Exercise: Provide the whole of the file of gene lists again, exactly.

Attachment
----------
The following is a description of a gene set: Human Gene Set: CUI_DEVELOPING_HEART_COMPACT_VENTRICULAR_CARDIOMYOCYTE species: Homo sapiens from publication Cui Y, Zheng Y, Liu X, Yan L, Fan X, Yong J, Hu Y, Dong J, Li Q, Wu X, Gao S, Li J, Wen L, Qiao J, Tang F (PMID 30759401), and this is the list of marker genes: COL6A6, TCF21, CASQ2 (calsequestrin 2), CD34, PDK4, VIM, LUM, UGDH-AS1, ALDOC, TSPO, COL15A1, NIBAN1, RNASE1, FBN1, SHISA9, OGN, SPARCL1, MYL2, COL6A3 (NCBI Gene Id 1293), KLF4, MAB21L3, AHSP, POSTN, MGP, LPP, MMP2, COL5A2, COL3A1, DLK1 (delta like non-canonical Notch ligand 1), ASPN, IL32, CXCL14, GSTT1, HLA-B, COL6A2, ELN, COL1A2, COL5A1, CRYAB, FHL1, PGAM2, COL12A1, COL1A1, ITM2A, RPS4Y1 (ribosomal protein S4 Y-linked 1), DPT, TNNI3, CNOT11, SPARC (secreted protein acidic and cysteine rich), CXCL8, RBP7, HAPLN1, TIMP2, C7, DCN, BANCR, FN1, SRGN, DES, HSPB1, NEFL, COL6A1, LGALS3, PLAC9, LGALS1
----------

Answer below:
The following is a description of a gene set: Human Gene Set: CUI_DEVELOPING_HEART_COMPACT_VENTRICULAR_CARDIOMYOCYTE species: Homo sapiens from publication Cui Y, Zheng Y, Liu X, Yan L, Fan X, Yong J, Hu Y, Dong J, Li Q, Wu X, Gao S, Li J, Wen L, Qiao J, Tang F (PMID 30759401), and this is the list of marker genes: COL6A6, TCF21, CASQ2 (calsequestrin 2), CD34, PDK4, VIM, LUM, UGDH-AS1, ALDOC, TSPO, COL15A1, NIBAN1, RNASE1, FBN1, SHISA9, OGN, SPARCL1, MYL2, COL6A3 (NCBI Gene Id 1293), KLF4, MAB21L3, AHSP, POSTN, MGP, LPP, MMP2, COL5A2, COL3A1, DLK1 (delta like non-canonical Notch ligand 1), ASPN, IL32, CXCL14, GSTT1, HLA-B, COL6A2, ELN, COL1A2, COL5A1, CRYAB, FHL1, PGAM2, COL12A1, COL1A1, ITM2A, RPS4Y1 (ribosomal protein S4 Y-linked 1), DPT, TNNI3, CNOT11, SPARC (secreted protein acidic and cysteine rich), CXCL8, RBP7, HAPLN1, TIMP2, C7, DCN, BANCR, FN1, SRGN, DES, HSPB1, NEFL, COL6A1, LGALS3, PLAC9, LGALS1